All Creatures Veterinary Hospital

All Creatures Veterinary Hospital
4549 HW 62 West
Mountain Home, AR 72653
(870) 425-5175


Rabies is a deadly disease caused by a virus that attacks the nervous system. The virus is usually transmitted by a bite from a rabid animal. Prompt and appropriate treatment after being bitten and before disease develops can stop the infection and prevent disease in humans. Only mammals get rabies. Birds, fish, reptiles, and amphibians do not. Most cases of rabies occur in wild animals, mainly skunks, raccoons, bats, and foxes. In recent years, cats have become the most common domestic animal infected with rabies, because many cats are not vaccinated and are exposed to rabid wildlife while outside. Rabies also occurs in dogs and cattle in significant numbers and has been found in horses, goats, sheep, swine, and ferrets.

Rabies can be prevented in domestic animals by yearly vaccination. There has never been a case of a domestic animal current on vaccinations that has contracted rabies. Approved rabies vaccines are available for cats, dogs, ferrets, horses, and sheep. Rabies vaccination and animal control programs, along with better treatment for people who have been bitten, have dramatically reduced the number of human cases in this country. Most of the relatively few, recent human cases acquired in this country have resulted from exposure to bats. Not all of the cases have reported being bitten by a bat. Once clinical signs of rabies appear, the disease is always fatal. Dogs are still a significant source of rabies in other countries. Travelers should be aware of this when traveling outside of the United States.

What can you do to help control rabies?

(1) Have your veterinarian vaccinate your dogs, cats, ferrets, and horses. Arkansas law requires all dogs and cats to have current rabies vaccination given by a veterinarian.
(2) Reduce the possibility of exposure to rabies by not letting your pets roam free.
(3) Don't leave exposed garbage or pet food outside as it may attract wild or stray animals.
(4) Wild animals should never be kept as pets. Not only may this be illegal, but will also be a potential rabies threat to caretakers and to others.
(5) Observe all wild animals from a distance, even if they appear to be friendly. An animal may appear tame, but don't go near it. Not all rabid animals foam at the mouth and appear mad. Some wild animals with rabies even act tame before getting ill.
(6) If you see an animal acting strangely, report it to the city or county animal control department.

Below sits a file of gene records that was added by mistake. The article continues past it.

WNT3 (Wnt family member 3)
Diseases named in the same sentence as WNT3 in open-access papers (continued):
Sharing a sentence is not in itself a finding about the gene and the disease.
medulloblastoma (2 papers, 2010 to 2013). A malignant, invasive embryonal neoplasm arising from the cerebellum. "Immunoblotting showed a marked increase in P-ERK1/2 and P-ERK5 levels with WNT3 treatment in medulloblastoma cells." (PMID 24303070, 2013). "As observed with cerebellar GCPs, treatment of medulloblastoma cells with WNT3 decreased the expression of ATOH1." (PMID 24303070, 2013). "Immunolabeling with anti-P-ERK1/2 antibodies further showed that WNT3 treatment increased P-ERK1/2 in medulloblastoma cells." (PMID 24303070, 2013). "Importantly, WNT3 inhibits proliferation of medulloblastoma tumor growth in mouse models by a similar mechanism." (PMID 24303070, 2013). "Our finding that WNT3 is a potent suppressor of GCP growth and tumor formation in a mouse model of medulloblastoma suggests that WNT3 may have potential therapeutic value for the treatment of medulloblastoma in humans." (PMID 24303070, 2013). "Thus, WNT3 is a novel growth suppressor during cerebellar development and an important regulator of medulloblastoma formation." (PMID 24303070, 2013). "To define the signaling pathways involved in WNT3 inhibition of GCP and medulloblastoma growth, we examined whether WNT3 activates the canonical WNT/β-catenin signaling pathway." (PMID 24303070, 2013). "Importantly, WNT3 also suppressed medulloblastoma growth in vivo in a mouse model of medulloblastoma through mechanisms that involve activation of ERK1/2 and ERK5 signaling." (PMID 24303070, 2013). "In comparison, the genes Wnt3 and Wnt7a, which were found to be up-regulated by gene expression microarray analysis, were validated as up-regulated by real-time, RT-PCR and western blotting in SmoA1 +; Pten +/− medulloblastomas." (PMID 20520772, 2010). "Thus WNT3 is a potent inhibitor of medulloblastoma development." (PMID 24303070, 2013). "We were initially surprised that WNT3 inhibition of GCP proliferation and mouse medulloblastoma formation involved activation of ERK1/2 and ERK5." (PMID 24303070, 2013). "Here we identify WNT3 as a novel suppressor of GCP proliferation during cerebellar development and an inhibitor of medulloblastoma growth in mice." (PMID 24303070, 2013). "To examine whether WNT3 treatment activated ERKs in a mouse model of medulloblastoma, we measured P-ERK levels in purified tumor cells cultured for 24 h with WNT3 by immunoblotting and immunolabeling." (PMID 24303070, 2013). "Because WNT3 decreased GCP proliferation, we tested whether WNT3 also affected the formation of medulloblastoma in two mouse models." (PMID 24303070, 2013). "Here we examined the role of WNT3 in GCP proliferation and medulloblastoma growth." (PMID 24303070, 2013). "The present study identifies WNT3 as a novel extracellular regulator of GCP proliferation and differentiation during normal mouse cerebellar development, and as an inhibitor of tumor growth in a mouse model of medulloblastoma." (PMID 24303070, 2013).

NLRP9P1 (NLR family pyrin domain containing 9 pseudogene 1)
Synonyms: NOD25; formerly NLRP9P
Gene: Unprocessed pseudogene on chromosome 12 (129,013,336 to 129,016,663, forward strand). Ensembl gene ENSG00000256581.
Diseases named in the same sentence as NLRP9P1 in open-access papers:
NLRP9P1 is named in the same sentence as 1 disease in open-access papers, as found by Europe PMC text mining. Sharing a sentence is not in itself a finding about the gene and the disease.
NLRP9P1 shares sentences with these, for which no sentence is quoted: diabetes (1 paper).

What if your pet has bitten someone?

(1) Urge the victim to see a physician immediately and to follow the physician's recommendations.
(2) Check with your veterinarian to determine whether your pet's vaccinations are current.
(3) Report the bite to the local health department and animal control authorities. In the case of a dog, cat, or ferret, the officials may order confinement of the animal with close observation for 10 days.
(4) Immediately report any illness or unusual behavior by your pet to the local health department and the veterinarian.
(5) Don't let your pet stray and don't give your pet away. The animal must be available for observation by public health authorities or a veterinarian.
(6) After the recommended observation period, have your pet vaccinated for rabies, and keep proof of this vaccination easily accessible.

What if your pet has been bitten by a potentially rabid animal?

(1) Consult your veterinarian immediately and report the bite to local animal control.
(2) Dogs, cats, and ferrets that are currently vaccinated, should be revaccinated immediately by a veterinarian, and observed for a period specified by state law ordinance (usually 45 days or more.) Animals with expired vaccinations will require evaluation on a case-by-case basis.
(3) Unvaccinated dogs, cats, and ferrets exposed to a rabid animal may need to be euthanized immediately. Alternatively, the animal should be checked, placed in strict isolation for four months, and vaccinated one month before being released.
(4) Animals other than dogs, cats, and ferrets that are bitten by a rabid animal should be euthanized immediately.

What if you have been bitten?

(1) Don't panic, but don't ignore the bite either. Wash the wound thoroughly with soap and lots of water. Call your physician immediately and follow the doctor's advice.
(2) Capture the animal under a large box or other container if that can be done safely. Once captured don't try to pick the animal up. Call animal control authorities to collect the animal.
(3) If it is a wild animal, only try to capture it if you can do so without being bitten. If the animal cannot be contained and must be killed to prevent its escape, do so without destroying the head. The brain will be needed to test for rabies.
(4) Report the bite to the local health department.